I have a childhood friend who for years has said she wishes her parents just would arrange a marriage for her because dating and breakups get old fast. She’s joking, but she’s joking in that way that she’s also a little bit serious.
And I get it.
I’m 28 years old, my love life has a history of being less-than-stellar, and some days, the idea of having somebody else pick a decent husband for me does not seem like it would be the most terrible thing in the entire world.
I never have been married, and I claim zero expertise in this category. But I have a lot of married friends, and I have gathered that building a happy marriage takes work and that being married is not all sunshine and roses as those Valentine’s Day jewelry commercials would have you believe.
So here’s my arranged marriage argument: If marriage causes problems for everyone, then does who you marry really matter that much? Maintaining a marriage takes a commitment from both people to try their hardest, be less selfish and just stick it out. Who says you can’t decide to do that with a stranger instead of with a person you have dated for years?
I also know people who have agonized over whether they’re making the best choice when they pick someone to marry and who worry they’re settling. Guess what? Arranged marriage eliminates that concern because it eliminates your choice and all of the anxiety that making that choice brings. You are given something and you have to live with it.
I know—I’m really selling this.
I tried searching online for marriage matchmakers because I told the About editors I was willing to take this to the next level and get a quickie arranged marriage. Apparently it’s not that simple. I found a couple professional matchmakers who market to marriage-minded clients, but the whole process is kind of extensive and expensive, and there’s no guarantee your $1,200 down payment is getting you a spouse.
Maybe that’s because this is America, where only half of us get married and where the unicorn that is true love reigns supreme. A survey from the Pew Research Center asked Americans to complete the sentence: “______ is a very important reason to get married.” Close to 90 percent of respondents picked “love”—that response beat out “making a lifetime commitment” and “companionship.”
I will concede being in love is awesome (until it’s not) and that if you’re making plans to spend the next several decades brushing your teeth next to the same person every morning, it would be nice if it were somebody you were in love with. But if I someday become convinced that I can’t spend the rest of my life living alone while I wait that out (unlikely), I might consider forgoing love and recruiting some people I trust to line up a platonic husband for me.
Maybe it’s because I’m married and I met my husband the typical way, but I couldn’t imagine opting for an arranged marriage.
I consider myself open-minded. I love new experiences. But I can be a bit particular. It’s not uncommon for me to go to a restaurant and consider how I would have made a dish a little differently. Or criticize the decisions made by folks on “House Hunters”/“Chopped”/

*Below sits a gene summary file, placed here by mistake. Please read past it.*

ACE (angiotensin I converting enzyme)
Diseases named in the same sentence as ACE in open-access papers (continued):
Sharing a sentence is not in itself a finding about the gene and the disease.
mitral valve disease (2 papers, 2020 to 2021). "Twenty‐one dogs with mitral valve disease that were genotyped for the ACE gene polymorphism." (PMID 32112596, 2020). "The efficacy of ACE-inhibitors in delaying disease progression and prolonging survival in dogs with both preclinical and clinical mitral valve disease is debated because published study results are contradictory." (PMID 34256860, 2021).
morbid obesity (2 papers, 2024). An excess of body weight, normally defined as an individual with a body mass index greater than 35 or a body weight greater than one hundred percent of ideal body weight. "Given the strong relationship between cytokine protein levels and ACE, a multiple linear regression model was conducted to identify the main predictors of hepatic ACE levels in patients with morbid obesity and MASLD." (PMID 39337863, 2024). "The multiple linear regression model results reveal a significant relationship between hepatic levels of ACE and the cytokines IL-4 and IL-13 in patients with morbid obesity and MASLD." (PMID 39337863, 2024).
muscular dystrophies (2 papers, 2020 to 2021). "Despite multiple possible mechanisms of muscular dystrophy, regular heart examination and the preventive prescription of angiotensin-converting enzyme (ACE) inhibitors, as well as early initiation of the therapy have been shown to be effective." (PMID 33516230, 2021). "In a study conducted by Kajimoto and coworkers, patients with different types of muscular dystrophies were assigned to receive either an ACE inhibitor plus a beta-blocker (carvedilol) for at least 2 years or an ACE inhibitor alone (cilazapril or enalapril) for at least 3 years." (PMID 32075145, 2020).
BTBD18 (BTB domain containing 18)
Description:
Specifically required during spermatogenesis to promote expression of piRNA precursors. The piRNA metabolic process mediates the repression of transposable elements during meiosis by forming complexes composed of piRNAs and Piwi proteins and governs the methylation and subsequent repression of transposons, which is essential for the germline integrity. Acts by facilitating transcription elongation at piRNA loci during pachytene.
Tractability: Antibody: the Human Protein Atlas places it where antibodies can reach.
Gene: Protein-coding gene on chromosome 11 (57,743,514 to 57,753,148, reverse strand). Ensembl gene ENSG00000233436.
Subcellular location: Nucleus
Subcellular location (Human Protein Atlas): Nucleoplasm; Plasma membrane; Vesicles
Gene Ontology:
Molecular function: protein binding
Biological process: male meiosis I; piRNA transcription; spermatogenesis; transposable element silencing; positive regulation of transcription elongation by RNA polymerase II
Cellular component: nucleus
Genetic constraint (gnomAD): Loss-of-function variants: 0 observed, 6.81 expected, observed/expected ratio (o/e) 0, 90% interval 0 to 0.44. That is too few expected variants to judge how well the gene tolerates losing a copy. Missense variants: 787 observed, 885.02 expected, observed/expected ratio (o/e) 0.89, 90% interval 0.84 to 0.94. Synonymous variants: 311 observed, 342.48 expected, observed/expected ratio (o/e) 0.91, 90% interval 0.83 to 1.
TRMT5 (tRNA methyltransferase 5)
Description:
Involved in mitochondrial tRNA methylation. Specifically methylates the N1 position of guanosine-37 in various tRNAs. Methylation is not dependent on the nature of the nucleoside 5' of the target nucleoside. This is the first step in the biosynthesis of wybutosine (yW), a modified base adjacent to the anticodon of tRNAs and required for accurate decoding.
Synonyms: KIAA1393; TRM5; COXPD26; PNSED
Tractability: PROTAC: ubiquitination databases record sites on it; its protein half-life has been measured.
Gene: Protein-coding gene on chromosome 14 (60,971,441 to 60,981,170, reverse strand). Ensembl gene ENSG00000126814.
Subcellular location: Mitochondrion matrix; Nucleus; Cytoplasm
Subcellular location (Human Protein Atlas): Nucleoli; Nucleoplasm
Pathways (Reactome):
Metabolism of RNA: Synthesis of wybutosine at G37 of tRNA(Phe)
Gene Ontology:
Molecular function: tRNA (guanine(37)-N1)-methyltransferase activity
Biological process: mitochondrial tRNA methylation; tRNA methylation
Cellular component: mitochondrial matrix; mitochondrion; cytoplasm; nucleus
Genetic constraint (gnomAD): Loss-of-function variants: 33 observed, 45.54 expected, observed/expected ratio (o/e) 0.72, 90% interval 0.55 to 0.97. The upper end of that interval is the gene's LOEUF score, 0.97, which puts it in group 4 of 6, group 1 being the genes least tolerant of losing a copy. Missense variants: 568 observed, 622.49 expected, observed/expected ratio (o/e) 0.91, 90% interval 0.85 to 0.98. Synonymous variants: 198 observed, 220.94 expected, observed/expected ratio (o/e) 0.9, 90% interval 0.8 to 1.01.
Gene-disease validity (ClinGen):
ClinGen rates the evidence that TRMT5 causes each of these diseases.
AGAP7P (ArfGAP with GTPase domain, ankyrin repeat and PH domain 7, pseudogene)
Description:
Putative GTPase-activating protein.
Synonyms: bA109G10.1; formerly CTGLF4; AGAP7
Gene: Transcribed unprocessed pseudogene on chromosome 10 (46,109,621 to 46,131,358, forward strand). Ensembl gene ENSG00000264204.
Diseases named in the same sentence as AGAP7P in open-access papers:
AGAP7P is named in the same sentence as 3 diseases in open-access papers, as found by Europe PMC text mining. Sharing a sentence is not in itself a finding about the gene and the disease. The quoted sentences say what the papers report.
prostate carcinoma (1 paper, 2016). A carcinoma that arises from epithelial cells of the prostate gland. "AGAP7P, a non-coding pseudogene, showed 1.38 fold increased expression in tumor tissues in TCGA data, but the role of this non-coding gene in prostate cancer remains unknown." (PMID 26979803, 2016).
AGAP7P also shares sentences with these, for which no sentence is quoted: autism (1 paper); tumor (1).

“Say Yes to the Dress.” Or think that a sweater I received as a gift would be perfect if it was a slightly different color.
There’s no way I’m letting someone else take the reigns on deciding my life partner. To quote a line from the 1995 cinematic masterpiece “Clueless:” “You see how picky I am about my shoes and they only go on my feet.”
I love my friends and family dearly, but if they had to pick a spouse for me, I don’t think I’d be thrilled with the outcome. (Sorry, guys!)
My husband, Dave, and I are from disparate backgrounds. I grew up in Alliance, and he’s from the east side of Cleveland. He was raised Jewish, and my parents are Baptist. We went to college in different states. We work in different fields.
In an arranged marriage scenario, there’s no way our families would have paired us up. But he’s my perfect match. I can’t imagine spending my life with anyone else.
I know that dating, quite frankly, sucks. Most of us have horror stories. I met Dave before Tinder was a thing, but I’ve seen plenty of evidence that folks on dating apps can be weirdos, if not all-out jerks.
And when you find someone you want to get to know better, you just unlock a whole new list of fears. You worry they won’t like you. You worry you won’t like them. There’s a lingering anxiety that you’re about to sit down for dinner with a serial killer. On my first date with Dave, I texted my best friend where I’d be and who I was with just in case I went missing. I don’t think that’s an uncommon practice.
Then you find someone you have a connection with, and it makes all the nonsense of dating worthwhile.
It wasn’t long into our first date that I realized I wanted to see Dave again. We met at a coffee shop and spent so long engrossed in conversation that we completely forgot to go to dinner.
So we spent more time together. We had a million more long conversations. We took a million long walks hand-in-hand. Eventually, we knew we wanted to spend every day together.
Yes, marriage is work. It’s hard. It’s not all romance. That’s true regardless of how you meet, whether it’s preordained or happens naturally.
I wouldn’t trade the extraordinary, dizzying, soul-expanding journey of falling in love with my spouse for anything. You shouldn’t either.
Call us sentimental, but we’re siding with Mrs. Holbrook on this one.
Both ladies argued their points well—and we will concede that the divorce rate does indicate a veritable crapshoot—but if you’re going to get married, even briefly, you should do it when you’re crazy in love, however fleeting that love may ultimately be.